The Deep One Rising Track
This is yet another ticking clock players get to watch and worry about going off to awaken the Ancient One. There are a number of vortexes around the town of Innsmouth, and each time that a monster enters the vortex, the track goes up one. Additionally, the track rises every time that a gate doesn’t open on a location due to an elder sign or other effect. This is manageable most of the time, but as there are only six of them, it can fill up fast.
This is particularly true if you are going to use the two new Heralds, Father Dagon and Mother Hydra – a pair of super Deep Ones. As always with the Heralds, they are optional, but using one or the other adds extra feel for the Innsmouth board. What makes them unique, however, is they have the choice to use both. This ups the Innsmouth challenge substantially, as each of them individually adds a deep one token right at the start of the game and each time you clear it, making it essential that it gets cleared often.
How do you do that you ask? Well, you can clear the track by gathering up information to call in the feds, because the locals sure aren’t going to help. To do this you have to spend two clue tokens (always a valuable resource) at three different districts in town. So this act takes up multiple turns as well.
Getting Around Innsmouth
Did we mention these people don’t like outsiders? In addition to not being the friendliest lot to you nosy do-gooders, if the doom track reaches halfway the town institutes martial law. When that happens, you’ll have to roll after movement in many of the locations to avoid being arrested. What’s worse, they have their own jail, so any perks you have with the Arkham PD won’t help you here.
Additionally, two of the locations in Innsmouth can’t be reached by land, making reaching them difficult.
The Innsmouth Look Deck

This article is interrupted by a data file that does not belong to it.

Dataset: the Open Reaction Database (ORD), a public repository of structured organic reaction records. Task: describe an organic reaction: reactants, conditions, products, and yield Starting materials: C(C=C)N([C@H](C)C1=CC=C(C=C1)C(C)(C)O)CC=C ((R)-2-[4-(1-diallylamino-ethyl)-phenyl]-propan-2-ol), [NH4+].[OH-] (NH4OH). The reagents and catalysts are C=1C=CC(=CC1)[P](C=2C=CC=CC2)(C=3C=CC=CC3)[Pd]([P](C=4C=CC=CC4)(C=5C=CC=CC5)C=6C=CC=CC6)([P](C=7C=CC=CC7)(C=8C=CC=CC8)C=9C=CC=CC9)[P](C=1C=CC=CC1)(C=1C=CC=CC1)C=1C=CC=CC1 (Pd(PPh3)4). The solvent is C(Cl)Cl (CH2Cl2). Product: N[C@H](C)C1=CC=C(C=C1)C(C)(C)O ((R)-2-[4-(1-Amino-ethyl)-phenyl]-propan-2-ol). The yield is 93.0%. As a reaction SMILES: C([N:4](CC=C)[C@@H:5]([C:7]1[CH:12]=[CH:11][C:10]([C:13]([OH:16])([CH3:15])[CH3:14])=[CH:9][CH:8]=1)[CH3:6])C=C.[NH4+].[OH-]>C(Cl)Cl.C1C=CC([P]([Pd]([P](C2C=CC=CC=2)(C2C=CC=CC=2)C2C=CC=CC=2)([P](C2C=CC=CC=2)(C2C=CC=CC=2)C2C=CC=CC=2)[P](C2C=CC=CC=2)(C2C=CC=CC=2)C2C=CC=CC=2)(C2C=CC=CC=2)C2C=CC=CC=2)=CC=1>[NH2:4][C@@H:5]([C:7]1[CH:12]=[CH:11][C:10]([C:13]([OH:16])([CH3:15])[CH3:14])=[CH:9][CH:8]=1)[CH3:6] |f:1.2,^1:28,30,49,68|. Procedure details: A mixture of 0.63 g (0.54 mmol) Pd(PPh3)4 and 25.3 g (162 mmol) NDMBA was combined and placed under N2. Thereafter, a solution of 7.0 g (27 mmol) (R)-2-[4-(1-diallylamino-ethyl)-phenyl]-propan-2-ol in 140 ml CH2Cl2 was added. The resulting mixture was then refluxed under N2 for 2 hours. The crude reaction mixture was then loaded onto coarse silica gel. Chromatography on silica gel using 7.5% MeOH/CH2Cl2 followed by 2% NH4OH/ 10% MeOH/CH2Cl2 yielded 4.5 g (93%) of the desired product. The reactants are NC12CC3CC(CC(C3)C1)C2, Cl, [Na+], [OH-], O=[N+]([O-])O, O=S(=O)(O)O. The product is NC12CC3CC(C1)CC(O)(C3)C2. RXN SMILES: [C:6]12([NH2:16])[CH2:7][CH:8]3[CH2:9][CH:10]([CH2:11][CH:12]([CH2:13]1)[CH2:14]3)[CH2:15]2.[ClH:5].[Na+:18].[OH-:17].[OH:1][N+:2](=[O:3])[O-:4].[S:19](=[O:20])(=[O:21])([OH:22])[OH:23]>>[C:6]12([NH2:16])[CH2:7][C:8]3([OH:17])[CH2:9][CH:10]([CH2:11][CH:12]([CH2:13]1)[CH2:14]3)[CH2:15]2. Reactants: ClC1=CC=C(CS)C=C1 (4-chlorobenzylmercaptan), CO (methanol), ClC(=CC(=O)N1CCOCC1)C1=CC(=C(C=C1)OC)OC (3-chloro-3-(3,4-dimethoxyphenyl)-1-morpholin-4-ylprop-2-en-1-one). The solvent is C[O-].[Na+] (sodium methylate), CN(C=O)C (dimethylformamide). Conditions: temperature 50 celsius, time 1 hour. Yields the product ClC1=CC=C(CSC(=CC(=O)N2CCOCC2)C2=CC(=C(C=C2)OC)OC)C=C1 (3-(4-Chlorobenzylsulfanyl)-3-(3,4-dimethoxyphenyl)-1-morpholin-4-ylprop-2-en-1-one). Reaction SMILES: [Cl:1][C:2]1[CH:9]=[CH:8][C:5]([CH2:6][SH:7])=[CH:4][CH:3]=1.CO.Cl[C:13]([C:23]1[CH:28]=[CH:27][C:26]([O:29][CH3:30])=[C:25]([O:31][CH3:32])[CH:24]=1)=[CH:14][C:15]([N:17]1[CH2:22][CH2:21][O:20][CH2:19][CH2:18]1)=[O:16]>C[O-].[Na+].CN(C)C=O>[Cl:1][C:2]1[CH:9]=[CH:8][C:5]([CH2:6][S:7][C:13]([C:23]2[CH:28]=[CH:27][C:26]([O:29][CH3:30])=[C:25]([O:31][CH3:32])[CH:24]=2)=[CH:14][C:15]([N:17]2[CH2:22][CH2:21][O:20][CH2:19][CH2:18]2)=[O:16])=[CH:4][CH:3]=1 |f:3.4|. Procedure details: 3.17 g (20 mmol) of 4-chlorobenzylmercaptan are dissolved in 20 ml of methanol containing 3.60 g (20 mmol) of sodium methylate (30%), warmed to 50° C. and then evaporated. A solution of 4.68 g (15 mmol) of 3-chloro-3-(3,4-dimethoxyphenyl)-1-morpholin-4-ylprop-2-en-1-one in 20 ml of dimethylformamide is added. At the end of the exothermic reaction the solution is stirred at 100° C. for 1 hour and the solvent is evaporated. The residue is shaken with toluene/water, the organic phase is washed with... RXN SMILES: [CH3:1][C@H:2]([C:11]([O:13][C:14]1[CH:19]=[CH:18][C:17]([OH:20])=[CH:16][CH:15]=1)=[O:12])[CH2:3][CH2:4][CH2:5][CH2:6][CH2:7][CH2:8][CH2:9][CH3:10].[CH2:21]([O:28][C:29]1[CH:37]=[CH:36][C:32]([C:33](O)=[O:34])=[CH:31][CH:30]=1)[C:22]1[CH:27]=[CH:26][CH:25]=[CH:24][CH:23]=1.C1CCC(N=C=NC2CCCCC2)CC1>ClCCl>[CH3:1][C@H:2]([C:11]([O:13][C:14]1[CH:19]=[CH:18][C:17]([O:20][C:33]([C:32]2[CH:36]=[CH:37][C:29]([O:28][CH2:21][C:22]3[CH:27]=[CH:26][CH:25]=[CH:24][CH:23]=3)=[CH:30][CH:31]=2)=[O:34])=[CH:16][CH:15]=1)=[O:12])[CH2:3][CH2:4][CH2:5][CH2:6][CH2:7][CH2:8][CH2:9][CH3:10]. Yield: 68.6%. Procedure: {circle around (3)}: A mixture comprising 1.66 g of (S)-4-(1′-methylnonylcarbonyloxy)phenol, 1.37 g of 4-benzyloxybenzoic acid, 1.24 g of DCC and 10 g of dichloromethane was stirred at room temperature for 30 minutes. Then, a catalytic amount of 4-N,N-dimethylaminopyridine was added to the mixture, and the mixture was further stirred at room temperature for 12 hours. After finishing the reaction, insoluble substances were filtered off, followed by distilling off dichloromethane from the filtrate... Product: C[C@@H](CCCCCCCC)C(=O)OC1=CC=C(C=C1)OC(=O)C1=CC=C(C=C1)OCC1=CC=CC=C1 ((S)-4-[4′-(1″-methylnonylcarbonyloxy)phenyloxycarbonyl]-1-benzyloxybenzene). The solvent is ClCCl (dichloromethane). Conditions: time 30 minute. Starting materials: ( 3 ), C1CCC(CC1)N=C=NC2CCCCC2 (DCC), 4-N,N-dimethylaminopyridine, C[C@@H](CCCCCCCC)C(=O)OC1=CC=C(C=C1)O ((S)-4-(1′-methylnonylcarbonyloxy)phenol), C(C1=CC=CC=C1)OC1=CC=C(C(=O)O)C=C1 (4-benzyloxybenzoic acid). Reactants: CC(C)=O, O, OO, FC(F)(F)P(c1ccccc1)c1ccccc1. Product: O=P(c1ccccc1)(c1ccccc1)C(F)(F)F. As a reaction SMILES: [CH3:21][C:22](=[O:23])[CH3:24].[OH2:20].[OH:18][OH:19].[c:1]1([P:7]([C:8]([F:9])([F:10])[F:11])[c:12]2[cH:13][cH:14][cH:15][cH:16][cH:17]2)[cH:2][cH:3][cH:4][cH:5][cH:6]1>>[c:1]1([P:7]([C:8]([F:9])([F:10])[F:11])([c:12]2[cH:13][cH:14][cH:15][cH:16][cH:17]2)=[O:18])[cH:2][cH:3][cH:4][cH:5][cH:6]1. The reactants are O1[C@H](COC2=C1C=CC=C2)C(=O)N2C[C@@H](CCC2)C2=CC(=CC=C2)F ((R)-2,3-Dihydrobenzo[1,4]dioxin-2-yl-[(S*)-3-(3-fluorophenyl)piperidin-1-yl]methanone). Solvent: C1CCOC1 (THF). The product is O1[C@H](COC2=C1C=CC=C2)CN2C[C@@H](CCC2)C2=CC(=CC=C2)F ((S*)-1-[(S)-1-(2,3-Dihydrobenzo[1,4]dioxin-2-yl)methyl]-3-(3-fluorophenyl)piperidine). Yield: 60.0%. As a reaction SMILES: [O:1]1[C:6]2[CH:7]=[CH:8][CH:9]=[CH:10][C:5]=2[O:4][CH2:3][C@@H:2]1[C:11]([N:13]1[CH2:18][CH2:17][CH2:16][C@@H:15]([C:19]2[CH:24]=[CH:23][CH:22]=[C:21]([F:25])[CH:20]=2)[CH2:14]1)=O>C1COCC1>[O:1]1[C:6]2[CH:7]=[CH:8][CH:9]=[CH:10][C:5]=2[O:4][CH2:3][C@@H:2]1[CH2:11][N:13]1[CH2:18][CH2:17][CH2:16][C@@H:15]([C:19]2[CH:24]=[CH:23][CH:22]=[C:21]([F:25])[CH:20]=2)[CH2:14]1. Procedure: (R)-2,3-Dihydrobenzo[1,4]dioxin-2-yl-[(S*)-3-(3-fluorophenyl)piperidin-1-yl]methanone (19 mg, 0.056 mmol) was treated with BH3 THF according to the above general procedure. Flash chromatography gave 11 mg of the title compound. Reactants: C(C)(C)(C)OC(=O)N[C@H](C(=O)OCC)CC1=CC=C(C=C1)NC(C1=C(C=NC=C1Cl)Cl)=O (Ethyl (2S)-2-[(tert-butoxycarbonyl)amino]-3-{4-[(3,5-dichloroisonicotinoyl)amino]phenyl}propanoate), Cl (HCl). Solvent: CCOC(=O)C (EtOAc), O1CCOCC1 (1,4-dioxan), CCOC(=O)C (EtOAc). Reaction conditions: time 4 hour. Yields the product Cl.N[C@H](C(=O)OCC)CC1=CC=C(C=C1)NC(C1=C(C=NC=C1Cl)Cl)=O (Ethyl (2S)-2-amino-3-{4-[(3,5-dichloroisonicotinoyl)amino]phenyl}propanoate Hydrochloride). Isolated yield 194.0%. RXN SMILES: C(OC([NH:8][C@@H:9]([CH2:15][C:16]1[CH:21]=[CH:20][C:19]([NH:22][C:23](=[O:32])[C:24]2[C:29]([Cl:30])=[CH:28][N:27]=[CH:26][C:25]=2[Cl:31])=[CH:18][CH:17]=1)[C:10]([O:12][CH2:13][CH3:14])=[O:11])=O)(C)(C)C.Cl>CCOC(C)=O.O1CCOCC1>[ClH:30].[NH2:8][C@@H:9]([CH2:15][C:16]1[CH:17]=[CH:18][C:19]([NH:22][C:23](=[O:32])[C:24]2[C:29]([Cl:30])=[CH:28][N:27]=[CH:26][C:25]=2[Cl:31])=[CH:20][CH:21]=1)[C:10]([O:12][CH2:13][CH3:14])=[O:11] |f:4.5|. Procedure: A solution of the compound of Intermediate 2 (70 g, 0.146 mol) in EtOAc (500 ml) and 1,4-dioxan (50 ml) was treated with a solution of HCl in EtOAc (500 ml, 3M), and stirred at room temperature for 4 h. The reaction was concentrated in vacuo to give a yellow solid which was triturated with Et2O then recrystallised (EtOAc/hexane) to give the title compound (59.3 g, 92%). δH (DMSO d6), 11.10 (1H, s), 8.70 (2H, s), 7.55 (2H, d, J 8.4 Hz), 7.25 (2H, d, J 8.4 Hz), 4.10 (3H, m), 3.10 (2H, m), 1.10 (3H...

If the idea of a race of Cthulhu-serving frog-fish people being shielded by locals in exchange for fish isn’t creepy enough, how about the possibility of becoming one? It can happen with the Innsmouth Look.
Certain events require a player to shuffle the ten card deck and reveal X number of cards. So long as you don’t get the Innsmouth Look card, you’re safe. If you do… well, you die. Alright, you actually find out you were a Deep One all along and never knew it, and now it has manifested and you become a Deep One entirely. This process kills whoever you used to be.
So, from an in-game perspective, you die. Roll up someone new without fish DNA this time; your teammates will appreciate it.
Innsmouth Horror is much like the story of the 3 bears. Dunwich Horror, the first expansion board, was exciting because it was new. However, aside from occasionally venturing up there to avoid monsters slipping into the vortexes and awakening the Dunwich Horror, there isn’t a lot of interaction with the location – especially once you add in a few other expansions to the mix. With Kingsport Horror, you have the exact opposite situation: someone ends up needing to be in that town permanently, lest things get a bit hairy.
Innsmouth seems to find a healthy middle ground. The location needs to be given its due diligence of attention, but it’s never a babysitting job. Plus, the town’s xenophobic and mystic vibe make it both exciting and harrowing to explore. Add in the chances of turning into a Deep One and the depth of back story to your investigators through the personal story deck, and you can see where the expansion really shows its thematic teeth. Through that, you will see that Innsmouth Horror is a flavorful challenge to the Arkham Horror line, and it’s certainly a worthy addition to your personal mythos.
Cardboard Republic Snapshot Scoring (Based on scale of 5):
Rules Clarity: 4.5
Replay Value: 5
Physical Quality 5
Overall Score: 4.5